How to Garden With Children

Gardening skills and knowledge are something we can pass on to future generations. A garden is a living classroom where children learn important skills to nurture tiny seeds or plants into flourishing flowers, or fruit or vegetables they can eat. It gives them the opportunity to get outside, enjoy family time together exploring the outdoors and creatures around them.

Top tips for gardening with children

  1. Be in the garden together.
  2. Remember children are exposed to the same things as you while in the garden but take a different experience from it. Get down on their level and see what they see!
  3. Be a part of their experience and be guided by them – pay attention to what they are discovering in the garden and see what attracts their attention e.g. watering, bugs, digging etc! 
  4. Create an area in the garden that children can design and define themselves. Let them plant whatever they want in their space – even if it’s not ‘right’.
  5. Give children their own set of tools and talk to them about garden safety and maintenance such as wearing gloves and cleaning and putting tools away afterwards.

Plants your little gardener can grow

Visit your local gardening centre and have fun exploring and choosing your plant seeds or seedlings together. Here are some child-friendly varieties:

Children love flowers with bright colours and gorgeous scents. Talk to them about different types of flowers they can plant in the garden, such as nectar-producing varieties to attract beneficial insects like bees and other pollinators that play a major part in a garden’s ecosystem. Flower varieties to try: Sunflowers, Cosmos, Zinnias, Marigolds, swan plants, any bulbs eg Daffodils, Freesias etc. 

Fruit and Vegetables
Gardening and healthy eating go hand in hand – when children help in the garden they are exposed to different vegetables and fruits and experience many tastes and flavours. Grow grazing vegetables and fruit that can be eaten raw right from the plant. Sow seeds into containers like egg containers, or directly in the garden. Sprouts are simple to grow indoors and there are many seed selections to choose from.

Purple beans, green beans, scarlet runners, long beans, dwarf beans – children will love the colours and sizes of the different varieties available. Discuss why some beans need support structures to climb up and let them help you secure the plant as it grows. You can even make a ‘bean tepee’ which is a great summer hidey spot for children.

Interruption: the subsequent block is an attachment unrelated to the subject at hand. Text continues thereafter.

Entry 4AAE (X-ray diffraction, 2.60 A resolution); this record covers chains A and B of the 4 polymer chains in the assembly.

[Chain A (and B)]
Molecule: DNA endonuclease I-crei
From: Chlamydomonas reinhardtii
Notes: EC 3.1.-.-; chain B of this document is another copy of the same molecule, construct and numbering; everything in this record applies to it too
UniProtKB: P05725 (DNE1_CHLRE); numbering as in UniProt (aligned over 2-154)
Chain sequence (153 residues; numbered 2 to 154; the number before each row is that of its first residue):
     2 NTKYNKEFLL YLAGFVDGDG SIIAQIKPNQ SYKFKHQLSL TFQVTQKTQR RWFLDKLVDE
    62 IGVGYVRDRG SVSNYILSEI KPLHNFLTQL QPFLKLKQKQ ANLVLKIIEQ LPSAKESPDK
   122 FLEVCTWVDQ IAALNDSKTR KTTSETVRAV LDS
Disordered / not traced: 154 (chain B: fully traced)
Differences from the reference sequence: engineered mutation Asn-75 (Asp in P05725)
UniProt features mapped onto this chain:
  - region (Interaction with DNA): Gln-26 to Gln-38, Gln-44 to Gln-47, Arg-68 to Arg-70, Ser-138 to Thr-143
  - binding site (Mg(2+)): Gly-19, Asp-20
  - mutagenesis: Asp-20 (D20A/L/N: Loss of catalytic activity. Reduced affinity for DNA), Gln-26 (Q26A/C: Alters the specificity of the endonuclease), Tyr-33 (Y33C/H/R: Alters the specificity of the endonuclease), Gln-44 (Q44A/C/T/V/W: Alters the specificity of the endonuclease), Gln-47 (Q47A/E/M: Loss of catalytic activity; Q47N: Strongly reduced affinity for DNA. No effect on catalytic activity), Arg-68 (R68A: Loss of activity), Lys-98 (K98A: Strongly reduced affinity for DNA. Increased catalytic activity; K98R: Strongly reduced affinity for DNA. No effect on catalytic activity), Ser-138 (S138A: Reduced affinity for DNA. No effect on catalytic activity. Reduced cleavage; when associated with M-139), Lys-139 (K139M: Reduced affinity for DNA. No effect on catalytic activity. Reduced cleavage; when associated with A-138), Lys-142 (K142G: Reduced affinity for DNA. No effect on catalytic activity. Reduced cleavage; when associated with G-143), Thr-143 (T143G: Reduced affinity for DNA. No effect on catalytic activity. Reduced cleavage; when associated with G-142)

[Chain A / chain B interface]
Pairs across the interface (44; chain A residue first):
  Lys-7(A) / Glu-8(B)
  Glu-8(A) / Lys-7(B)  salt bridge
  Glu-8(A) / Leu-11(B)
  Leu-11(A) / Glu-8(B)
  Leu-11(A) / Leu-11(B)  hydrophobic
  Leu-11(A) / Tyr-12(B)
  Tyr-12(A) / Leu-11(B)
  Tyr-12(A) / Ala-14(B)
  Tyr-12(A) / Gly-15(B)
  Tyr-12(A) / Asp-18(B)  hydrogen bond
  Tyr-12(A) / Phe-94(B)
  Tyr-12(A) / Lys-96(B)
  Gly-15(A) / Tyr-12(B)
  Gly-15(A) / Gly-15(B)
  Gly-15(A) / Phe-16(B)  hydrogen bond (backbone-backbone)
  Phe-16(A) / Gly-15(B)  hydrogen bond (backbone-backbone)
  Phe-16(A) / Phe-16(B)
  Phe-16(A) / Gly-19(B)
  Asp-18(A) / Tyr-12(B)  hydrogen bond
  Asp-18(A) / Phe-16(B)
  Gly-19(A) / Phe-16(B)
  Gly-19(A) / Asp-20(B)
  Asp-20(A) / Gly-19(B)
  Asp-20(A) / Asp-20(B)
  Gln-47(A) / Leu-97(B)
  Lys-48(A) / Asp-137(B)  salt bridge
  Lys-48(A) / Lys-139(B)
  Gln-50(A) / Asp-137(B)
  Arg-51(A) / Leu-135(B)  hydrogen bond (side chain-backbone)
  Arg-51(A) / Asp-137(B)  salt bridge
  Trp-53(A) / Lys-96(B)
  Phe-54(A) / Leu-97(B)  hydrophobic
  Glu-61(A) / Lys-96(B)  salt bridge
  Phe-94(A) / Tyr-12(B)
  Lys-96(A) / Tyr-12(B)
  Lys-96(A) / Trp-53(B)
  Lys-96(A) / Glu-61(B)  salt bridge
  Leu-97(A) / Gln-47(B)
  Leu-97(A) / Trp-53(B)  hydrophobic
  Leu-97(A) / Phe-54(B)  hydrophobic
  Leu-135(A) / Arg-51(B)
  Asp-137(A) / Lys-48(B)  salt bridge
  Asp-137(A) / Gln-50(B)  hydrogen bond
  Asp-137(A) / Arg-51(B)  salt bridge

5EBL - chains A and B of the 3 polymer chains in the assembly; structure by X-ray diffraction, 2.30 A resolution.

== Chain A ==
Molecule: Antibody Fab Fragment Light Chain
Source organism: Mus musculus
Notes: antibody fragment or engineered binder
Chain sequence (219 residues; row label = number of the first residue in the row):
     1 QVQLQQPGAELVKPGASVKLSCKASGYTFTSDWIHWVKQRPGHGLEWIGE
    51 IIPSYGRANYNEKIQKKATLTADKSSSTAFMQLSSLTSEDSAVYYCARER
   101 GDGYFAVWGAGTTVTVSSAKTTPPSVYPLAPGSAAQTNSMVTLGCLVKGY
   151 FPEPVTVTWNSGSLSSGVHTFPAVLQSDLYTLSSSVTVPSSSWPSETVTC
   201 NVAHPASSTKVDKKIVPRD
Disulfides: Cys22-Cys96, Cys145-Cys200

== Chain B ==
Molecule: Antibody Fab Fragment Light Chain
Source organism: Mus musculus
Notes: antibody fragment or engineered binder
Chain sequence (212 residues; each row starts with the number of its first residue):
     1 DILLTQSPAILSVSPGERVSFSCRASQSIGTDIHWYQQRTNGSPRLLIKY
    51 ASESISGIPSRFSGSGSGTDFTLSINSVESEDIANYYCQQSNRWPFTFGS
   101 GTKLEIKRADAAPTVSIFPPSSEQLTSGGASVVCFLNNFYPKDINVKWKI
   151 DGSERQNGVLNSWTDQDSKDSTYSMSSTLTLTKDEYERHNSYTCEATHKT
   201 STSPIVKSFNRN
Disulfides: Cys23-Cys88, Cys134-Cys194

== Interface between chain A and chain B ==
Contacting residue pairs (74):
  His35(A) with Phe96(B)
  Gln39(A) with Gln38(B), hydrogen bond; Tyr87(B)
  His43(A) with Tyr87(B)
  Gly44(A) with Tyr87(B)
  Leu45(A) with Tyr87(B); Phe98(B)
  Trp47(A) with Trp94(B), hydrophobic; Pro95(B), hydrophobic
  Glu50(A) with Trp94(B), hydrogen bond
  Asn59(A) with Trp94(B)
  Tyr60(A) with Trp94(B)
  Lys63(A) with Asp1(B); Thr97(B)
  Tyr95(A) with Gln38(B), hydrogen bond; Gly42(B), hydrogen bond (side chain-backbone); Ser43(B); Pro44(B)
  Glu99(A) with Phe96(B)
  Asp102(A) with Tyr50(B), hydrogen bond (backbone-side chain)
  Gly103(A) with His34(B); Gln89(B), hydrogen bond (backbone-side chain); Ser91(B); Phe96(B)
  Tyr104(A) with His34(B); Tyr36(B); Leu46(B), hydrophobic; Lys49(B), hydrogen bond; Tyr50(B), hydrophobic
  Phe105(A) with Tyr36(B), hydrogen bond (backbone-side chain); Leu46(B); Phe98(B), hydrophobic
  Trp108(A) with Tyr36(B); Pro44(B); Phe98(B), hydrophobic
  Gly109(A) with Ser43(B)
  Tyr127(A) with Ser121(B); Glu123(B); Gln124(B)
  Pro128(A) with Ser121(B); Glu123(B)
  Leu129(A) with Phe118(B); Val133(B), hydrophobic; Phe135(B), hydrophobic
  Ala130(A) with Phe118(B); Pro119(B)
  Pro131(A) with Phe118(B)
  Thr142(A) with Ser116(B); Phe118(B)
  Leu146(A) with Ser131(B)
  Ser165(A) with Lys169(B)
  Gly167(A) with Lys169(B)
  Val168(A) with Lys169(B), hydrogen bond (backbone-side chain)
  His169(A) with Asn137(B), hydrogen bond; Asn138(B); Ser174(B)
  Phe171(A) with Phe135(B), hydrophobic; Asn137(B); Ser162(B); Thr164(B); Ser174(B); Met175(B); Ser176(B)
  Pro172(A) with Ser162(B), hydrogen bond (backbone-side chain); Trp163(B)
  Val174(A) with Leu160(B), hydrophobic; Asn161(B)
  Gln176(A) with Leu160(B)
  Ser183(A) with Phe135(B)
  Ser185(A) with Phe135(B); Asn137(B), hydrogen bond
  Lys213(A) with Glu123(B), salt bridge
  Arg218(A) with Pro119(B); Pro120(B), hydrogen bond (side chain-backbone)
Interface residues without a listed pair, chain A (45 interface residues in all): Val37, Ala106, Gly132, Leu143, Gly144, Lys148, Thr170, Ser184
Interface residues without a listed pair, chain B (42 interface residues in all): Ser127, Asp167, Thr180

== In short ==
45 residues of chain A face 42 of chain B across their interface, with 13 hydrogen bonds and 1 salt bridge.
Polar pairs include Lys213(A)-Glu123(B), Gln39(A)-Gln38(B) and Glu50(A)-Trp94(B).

Build a Bean Tepee: Construct a large tepee (from bamboo or stakes) and leave an opening in the front so children can enter. Plant green or runner beans around the outside to grow up the structure. 

Peas are an easy crop for children to grow. Choose from climbing or dwarf varieties, or try tasty snow or sugar snap peas which can be eaten pods and all. 

There are many different salad greens that are simple and quick to grow. Try mesclun mix, spinach, rocket or kale. Show children how to remove just the outer leaves of buttercrunch, oak leaf or cos lettuce to eat, so the plant keeps growing. Regularly sow seeds or plant seedlings to ensure a continuous supply.

Children can sow carrots and radishes directly into the garden and will have lots of fun pulling them up come harvest time. Cherry tomato varieties such and Tom Thumb or Sweet 100 are ideal for kids. Grow them in Daltons Garden Time Tomato Mix for sweet juicy fruit that makes a delicious snack or lunchbox treat. 

Strawberries are the number one fruit for kids to grow in the garden – and both are so good for them! Plant into Daltons Garden Time Strawberry Mix for best results. 

Digging up potatoes together can become a family tradition. Plant them once the soil warms up, e.g. late October early November (depending on where you live in NZ) for potatoes in time for Christmas.

Garden jobs for children

Spending time in the garden together creates wonderful memories for your children with the bonus of learning useful skills along the way. 

  1. Let children help you prepare your garden beds so they learn why you prepare the soil before you plant. Talk about how mixing in compost and soil mixes like Daltons Compost,  Daltons Garden Time Vegetable Mix adds nutrients to help plants grow. Give them a spade and their own spot to dig in. 
  2. Children love watching the fascinating process of germination from a tiny seed to a thriving plant. Discuss why we sow certain seeds at different times of the year, and why you need special seed raising soil that has everything the seed needs to germinate.